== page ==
“This catastrophe, however, obviously occasioned by the revolutionary schemes which were in agitation at the residence of the French ambassador, having taken place within the precincts of his palace, was, unhappily, a violation of the law of nations, and gave the Directory too fair a ground to demand satisfaction. But they instantly resolved to make it the pretext for the immediate occupation of Rome and overthrow of the papal government. The march of troops out of Italy was countermanded, and Berthier, the commander-in-chief, received orders to advance rapidly into the Ecclesiastical States. Meanwhile, the democratic spirit burst forth more violently than ever at Ancona and the neighboring towns, and the papal authority was soon lost in all the provinces on the eastern slope of the Apennines. To these accumulated disasters the pontiff could only oppose the fasts and prayers of an aged conclave - weapons of spiritual warfare little calculated to arrest the conquerors of Arcola and Lodi.

“Berthier, without an instant‘s delay, carried into execution the orders of the Directory. Six thousand Poles were stationed at Rimini to cover the Cisalpine Republic; a reserve was established at Tolentino, while the commander-in-chief, at the head of eighteen thousand veteran troops, entered Ancona. Having completed the work of revolution in that turbulent district, and secured the fortress, he crossed the Apennines; and, advancing by Foligno and Narni, appeared on the 10th of February before the Eternal City. The pope, in the utmost consternation, shut himself up in the Vatican, and spent night and day at the foot of the altar in imploring the divine protection.

“Rome, almost defenseless, would have offered no obstacle to the entrance of the French troops; but it was part of the policy of the Directory to make it appear that their aid was invoked by the spontaneous efforts of the inhabitants. Contenting himself, therefore, with occupying the castle of Angelo, from which the feeble guards of the pope were soon expelled, Berthier kept his troops for five days encamped without the walls. At length, the revolutionists having completed their preparations, a noisy crowd assembled in the Campo Vaccino, the ancient Forum; the old foundations of the Capitol were made again to resound with the cries, if not the spirit, of freedom, and the venerable ensigns, S. P. Q. R., after the lapse of 1,400 years, again floated in the winds. The multitude tumultuously demanded the overthrow of the papal authority; the French troops were invited to enter; the conquerors of Italy, with a haughty air, passed the gates of Aurelian, defiled through the Piazza del Popolo, gazed on the indestructible monuments of Roman grandeur, and, amid the shouts of the inhabitants, the tricolor flag was displayed from the summit of the Capitol.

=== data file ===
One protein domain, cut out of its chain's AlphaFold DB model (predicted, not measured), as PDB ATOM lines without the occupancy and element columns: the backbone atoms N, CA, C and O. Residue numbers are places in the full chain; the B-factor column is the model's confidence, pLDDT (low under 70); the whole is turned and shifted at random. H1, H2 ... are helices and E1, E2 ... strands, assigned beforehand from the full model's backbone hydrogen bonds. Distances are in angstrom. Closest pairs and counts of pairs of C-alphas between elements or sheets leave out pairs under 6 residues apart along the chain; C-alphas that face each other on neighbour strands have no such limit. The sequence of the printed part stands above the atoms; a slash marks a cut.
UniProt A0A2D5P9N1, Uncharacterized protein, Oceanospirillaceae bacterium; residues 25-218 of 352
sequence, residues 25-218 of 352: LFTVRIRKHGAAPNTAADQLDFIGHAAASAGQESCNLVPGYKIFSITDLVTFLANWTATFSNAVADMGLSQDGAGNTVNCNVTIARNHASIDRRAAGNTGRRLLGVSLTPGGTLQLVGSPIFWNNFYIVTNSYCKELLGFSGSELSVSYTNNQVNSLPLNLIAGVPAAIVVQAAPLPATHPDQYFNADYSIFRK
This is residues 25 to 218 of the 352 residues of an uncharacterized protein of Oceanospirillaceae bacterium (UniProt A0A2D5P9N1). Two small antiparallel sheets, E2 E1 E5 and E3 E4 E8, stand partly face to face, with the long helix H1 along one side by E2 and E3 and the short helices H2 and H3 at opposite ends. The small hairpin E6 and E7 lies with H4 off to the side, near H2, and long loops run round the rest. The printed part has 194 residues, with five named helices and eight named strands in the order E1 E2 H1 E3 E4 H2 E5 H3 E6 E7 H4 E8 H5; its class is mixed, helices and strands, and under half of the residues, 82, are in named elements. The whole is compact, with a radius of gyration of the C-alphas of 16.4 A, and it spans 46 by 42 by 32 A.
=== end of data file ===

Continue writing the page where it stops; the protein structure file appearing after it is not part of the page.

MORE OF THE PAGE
“But while part of the Roman populace were surrendering themselves to a pardonable intoxication upon the fancied recovery of their liberties, the agents of the Directory were preparing for them the sad realities of slavery. The pope, who had been guarded by five hundred soldiers ever since the entry of the republicans, was directed to retire into Tuscany; his Swiss guard relieved by a French one; and he himself ordered to dispossess himself of all his temporal authority. He replied, with the firmness of a martyr, ‹I am prepared for every species of disgrace. As supreme pontiff, I am resolved to die in the exercise of all my powers. You may employ force - you have the power to do so; but know that, though you may be masters of my body, you are not so of my soul. Free in the region where it is placed, it fears neither the events nor the sufferings of this life. I stand on the threshold of another world; there I shall be sheltered alike from the violence and impiety of this.‘ Force was soon employed to dispossess him of his authority; he was dragged from the altar in his palace, his repositories all ransacked and plundered, the rings even torn from his fingers, the whole effects in the Vatican and Quirinal inventoried and seized, and the aged pontiff conducted, with only a few domestics, amid the brutal jests and sacrilegious songs of the French dragoons, into Tuscany, where the generous hospitality of the grand-duke strove to soften the hardships of his exile. But, though a captive in the hands of his enemies, the venerable old man still retained the supreme authority in the church. From his retreat in the convent of the Chartreuse, he yet guided the counsels of the faithful; multitudes fell on their knees wherever he passed, and sought that benediction from a captive which they would, perhaps, have disregarded from a ruling pontiff.